Which is a valid question. Any particular OpenSim world — like, say, OSGrid, or OpenLife, or ReactionGrid or WorldSimTerra — is small and puny in comparison to SecondLife’s grid.
Imagine being on the Internet in the early days. You take someone to a website, and they say, “So. This is like AOL — only uglier. And with nobody to chat with.”
They would be right.
The single biggest grid out there right now is OSGrid, with a little over 17,000 registered users, and 2,000 regions. But at any given time, usually less than 100 people are on the grid, and many of those are developers, testing and improving the software.
Not that developers aren’t fun to hang out with — no, I would never say that!
But the discussion of user base misses the point of OpenSim.
It took a while before any one website got rich and complex enough to compare with AOL. And, to be fair, it’s hard to say that any one website ever did offer the combination of email, instant messaging, forums, e-commerce, and content that AOL did, though MSN and Yahoo both do a fair job.
But comparing individual grids to Second Life misses the point. The great thing about the World Wide Web isn’t that there’s a website out there that’s as good as AOL. It’s that anybody can put up a site, cheaply and quickly, that the sites are linked, and that people can make their sites do anything they want.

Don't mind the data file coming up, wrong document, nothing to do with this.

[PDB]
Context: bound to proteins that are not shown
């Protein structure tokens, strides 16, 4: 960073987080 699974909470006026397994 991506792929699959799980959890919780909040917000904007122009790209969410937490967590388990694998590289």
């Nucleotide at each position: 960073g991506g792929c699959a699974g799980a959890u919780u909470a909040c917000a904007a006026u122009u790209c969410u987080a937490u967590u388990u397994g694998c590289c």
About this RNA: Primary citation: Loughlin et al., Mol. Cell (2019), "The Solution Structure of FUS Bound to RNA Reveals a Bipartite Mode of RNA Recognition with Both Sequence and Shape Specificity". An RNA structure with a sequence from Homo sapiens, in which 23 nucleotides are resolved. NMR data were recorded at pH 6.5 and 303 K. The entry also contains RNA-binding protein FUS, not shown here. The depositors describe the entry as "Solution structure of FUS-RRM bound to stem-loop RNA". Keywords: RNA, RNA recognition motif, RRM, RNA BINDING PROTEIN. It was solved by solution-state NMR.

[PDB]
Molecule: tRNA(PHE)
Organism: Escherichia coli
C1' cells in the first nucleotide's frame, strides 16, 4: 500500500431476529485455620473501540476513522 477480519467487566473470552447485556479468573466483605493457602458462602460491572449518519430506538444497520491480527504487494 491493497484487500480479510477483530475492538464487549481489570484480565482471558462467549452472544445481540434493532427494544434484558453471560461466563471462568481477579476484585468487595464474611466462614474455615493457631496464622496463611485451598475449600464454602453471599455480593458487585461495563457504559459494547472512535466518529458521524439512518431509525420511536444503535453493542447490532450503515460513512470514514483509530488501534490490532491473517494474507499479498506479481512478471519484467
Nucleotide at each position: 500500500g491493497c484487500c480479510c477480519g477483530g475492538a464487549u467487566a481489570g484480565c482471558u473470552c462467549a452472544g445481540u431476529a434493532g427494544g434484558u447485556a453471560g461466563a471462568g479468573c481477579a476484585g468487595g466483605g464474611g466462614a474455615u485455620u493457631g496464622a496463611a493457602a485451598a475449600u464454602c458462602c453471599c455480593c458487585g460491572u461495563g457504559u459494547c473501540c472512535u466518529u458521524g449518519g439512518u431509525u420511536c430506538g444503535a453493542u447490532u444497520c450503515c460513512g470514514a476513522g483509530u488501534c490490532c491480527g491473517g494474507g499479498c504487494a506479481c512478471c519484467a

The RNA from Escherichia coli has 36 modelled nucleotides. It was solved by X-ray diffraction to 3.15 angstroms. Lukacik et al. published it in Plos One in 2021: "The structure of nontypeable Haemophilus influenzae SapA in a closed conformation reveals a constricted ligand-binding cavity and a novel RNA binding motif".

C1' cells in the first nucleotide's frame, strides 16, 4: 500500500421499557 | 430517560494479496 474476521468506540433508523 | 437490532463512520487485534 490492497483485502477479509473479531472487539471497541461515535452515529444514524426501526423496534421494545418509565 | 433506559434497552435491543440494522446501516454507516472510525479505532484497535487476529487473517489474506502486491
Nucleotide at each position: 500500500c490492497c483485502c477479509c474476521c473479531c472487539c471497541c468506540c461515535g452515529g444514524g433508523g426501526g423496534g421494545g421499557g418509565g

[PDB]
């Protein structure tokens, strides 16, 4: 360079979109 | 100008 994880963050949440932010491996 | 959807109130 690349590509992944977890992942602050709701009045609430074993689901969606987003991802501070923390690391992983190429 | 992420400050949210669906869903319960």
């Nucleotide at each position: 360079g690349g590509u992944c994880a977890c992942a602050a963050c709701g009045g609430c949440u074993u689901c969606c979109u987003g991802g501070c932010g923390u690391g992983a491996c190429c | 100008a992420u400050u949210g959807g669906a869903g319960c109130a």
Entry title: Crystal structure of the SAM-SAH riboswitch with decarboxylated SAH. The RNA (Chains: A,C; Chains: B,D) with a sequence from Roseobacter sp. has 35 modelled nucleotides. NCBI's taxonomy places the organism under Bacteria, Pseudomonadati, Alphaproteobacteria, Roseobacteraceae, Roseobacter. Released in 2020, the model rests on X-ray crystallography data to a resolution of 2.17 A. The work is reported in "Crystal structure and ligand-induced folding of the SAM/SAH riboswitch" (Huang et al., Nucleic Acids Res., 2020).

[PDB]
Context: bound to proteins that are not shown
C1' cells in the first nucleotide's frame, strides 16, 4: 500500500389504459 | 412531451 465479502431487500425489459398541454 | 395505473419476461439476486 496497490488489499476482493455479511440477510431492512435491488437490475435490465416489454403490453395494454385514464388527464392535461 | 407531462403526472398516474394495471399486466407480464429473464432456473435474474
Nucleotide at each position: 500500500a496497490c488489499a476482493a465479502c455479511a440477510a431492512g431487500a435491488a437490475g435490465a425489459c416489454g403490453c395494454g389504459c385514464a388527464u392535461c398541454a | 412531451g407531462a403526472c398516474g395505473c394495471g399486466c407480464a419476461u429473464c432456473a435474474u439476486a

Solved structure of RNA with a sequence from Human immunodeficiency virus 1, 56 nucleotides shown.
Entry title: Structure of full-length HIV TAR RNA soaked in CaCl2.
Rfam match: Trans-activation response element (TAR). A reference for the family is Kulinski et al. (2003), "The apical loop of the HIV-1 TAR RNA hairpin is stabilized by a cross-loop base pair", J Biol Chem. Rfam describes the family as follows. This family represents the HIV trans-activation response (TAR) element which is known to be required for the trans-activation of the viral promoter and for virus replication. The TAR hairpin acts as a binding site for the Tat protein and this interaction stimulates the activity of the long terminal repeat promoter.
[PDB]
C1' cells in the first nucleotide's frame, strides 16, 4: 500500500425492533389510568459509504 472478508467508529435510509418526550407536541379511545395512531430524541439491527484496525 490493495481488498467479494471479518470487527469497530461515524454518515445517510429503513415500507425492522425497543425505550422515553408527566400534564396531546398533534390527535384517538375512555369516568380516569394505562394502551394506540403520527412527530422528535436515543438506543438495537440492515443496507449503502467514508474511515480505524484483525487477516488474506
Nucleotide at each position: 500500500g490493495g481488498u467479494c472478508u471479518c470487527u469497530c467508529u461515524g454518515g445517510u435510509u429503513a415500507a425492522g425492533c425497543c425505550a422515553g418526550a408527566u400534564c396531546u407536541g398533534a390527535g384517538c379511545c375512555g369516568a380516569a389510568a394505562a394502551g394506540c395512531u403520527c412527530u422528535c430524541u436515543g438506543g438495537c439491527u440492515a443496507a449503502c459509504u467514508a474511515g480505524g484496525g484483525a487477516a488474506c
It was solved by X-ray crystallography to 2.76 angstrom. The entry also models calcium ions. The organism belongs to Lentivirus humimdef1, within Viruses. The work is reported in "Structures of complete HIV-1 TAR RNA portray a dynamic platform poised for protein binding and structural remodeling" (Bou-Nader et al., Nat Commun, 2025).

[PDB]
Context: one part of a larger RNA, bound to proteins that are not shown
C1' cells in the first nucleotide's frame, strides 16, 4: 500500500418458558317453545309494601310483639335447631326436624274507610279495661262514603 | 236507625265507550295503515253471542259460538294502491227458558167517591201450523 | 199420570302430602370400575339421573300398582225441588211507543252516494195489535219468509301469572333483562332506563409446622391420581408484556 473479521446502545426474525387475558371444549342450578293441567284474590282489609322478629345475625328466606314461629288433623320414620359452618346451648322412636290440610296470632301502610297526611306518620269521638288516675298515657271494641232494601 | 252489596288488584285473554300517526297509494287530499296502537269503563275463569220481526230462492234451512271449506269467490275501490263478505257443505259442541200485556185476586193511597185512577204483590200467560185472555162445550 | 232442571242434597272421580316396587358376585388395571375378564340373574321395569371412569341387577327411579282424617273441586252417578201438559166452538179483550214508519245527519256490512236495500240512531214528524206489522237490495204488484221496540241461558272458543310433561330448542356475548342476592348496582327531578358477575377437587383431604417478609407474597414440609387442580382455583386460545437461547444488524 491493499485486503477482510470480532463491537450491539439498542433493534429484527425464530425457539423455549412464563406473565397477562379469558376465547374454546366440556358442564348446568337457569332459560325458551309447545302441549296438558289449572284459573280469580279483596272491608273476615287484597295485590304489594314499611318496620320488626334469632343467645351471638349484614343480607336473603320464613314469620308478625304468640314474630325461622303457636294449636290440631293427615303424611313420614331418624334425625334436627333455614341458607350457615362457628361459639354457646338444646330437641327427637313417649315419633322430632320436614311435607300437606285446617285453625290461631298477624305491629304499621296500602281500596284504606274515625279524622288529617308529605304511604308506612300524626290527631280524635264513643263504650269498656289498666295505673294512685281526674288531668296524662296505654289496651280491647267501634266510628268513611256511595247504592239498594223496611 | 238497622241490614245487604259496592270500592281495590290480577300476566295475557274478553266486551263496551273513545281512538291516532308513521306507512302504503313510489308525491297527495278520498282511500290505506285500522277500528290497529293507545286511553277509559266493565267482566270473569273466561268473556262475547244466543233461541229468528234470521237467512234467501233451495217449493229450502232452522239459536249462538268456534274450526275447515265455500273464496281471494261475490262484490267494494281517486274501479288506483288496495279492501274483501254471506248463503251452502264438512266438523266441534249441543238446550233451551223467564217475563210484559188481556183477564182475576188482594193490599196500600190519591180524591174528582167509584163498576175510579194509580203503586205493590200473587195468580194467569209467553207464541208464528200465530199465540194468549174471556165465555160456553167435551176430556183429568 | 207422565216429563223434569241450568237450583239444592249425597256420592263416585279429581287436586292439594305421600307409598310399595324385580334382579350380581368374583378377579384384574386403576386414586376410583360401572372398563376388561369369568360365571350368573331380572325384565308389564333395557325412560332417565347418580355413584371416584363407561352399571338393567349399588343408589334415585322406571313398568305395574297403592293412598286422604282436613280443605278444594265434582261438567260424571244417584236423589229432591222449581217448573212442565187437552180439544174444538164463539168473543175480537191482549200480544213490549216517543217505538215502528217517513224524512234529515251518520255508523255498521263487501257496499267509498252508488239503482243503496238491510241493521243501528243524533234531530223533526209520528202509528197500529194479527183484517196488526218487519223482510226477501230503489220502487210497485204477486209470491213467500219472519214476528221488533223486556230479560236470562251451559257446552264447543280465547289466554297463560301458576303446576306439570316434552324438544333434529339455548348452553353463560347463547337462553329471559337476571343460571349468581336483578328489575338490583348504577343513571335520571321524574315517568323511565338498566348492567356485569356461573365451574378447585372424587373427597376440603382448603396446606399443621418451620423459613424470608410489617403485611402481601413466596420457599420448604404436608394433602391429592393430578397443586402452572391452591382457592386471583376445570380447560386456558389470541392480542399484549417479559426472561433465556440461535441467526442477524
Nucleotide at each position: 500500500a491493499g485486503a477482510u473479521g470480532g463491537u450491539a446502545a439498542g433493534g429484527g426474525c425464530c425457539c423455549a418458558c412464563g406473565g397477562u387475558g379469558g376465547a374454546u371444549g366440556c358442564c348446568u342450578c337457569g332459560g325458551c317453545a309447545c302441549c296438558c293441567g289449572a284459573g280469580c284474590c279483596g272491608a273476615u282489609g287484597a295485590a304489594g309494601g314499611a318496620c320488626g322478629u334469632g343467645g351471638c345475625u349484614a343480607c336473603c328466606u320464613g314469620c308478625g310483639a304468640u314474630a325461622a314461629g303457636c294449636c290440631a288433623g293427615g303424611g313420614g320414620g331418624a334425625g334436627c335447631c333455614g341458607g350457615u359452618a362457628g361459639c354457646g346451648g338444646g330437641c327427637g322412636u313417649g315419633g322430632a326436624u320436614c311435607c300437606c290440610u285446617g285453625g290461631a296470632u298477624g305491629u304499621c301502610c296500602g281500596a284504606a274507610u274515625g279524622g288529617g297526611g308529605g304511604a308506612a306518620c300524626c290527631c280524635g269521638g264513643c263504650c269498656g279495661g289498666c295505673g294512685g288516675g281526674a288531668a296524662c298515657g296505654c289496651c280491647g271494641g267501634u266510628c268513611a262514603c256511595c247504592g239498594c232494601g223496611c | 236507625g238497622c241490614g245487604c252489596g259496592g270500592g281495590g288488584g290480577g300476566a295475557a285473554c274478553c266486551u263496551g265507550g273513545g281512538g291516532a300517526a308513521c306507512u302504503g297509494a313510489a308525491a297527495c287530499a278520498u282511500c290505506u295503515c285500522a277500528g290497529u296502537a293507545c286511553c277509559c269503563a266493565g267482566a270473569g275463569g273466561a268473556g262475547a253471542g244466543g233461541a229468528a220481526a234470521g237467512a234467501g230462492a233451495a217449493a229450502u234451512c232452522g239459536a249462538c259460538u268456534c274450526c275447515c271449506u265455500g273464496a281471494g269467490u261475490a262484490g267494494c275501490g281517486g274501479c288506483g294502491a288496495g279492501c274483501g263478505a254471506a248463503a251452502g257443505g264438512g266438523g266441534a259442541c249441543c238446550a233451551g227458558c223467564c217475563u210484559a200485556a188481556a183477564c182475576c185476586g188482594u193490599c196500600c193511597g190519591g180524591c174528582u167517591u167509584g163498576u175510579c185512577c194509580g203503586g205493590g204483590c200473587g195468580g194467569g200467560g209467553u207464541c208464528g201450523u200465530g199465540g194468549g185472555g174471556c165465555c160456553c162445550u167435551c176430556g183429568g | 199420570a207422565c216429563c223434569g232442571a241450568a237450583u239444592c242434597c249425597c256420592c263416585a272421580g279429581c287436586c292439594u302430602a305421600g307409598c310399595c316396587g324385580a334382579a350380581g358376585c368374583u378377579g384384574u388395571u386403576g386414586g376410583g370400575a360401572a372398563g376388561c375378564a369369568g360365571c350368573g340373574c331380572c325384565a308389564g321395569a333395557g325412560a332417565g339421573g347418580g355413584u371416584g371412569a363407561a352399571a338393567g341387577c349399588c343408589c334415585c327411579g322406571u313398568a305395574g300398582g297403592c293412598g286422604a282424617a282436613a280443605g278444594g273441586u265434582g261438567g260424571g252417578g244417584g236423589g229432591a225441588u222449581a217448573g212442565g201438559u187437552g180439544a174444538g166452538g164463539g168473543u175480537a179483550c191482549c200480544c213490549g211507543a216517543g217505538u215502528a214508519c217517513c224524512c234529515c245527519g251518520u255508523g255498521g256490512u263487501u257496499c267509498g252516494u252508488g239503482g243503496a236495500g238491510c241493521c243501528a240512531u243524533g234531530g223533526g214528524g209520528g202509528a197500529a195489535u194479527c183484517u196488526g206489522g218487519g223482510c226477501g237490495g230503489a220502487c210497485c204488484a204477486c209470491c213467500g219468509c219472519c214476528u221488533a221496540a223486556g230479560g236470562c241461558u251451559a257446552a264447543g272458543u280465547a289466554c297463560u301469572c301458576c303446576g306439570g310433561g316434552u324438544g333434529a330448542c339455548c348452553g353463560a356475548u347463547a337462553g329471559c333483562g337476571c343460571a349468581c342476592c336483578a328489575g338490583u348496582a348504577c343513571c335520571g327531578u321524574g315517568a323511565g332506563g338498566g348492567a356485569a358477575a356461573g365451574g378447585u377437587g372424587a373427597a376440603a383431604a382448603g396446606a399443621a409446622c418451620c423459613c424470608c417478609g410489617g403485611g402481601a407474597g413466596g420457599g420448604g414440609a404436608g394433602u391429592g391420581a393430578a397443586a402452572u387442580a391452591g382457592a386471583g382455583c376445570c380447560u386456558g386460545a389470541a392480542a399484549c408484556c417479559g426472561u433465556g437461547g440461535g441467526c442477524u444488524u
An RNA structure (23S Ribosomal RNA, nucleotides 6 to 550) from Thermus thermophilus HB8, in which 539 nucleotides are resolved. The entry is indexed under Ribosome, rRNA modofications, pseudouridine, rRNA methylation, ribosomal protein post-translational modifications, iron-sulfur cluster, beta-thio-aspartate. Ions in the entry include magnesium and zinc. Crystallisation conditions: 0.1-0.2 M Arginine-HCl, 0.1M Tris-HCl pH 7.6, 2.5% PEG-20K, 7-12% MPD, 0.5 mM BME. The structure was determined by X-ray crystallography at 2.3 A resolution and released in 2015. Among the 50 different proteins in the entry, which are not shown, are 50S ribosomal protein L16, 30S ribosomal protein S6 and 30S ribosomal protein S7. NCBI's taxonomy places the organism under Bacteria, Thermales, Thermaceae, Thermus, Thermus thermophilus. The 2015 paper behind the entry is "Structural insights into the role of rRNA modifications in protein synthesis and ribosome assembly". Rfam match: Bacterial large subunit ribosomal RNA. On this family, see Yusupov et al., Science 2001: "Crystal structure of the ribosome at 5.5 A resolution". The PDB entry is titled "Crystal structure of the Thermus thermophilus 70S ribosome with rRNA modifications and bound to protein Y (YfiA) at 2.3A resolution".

OpenSim makes the World Wide Web possible for virtual worlds.
The software has been in development for about two years now but it’s only been in the last couple of months that’s become possible and practical to put up your own world and link it to other worlds.
It takes a little bit of technical knowledge to do this — just as it takes a little know-how to host your own website. In my case, I had to call in my 14-year-old daughter for help. The software is open source, so the only price I had to pay was the shame and humilation of having to ask a child for help.
But, just as with websites, you don’t have to host your own. Prices for ready-to-go virtual worlds start at just $25 per 16-acre-region, and the nicer hosting companies won’t make you feel like an idiot for not being a network engineer.
So why would you want your own virtual world?
You could use it to show potential clients what your offices or your products look like.
You could use it for staff meetings, or client conferences.
You could use it to host networking events, to hold classes, and to run training sessions.
You could use it for very rapid prototyping of buildings or products.
You could use it to run a role playing game.
You could use it for vices like gambling, or prostitution. Not that I’m encouraging this. I’m just saying.
Once enough people start logging in (maybe because of those afore-mentioned vices), then we will start seeing more consumer-focused applications, like sim-commerce, virtual dating and casual gaming.
Until then, I’m using my virtual worlds for staff meetings and networking events. Come visit!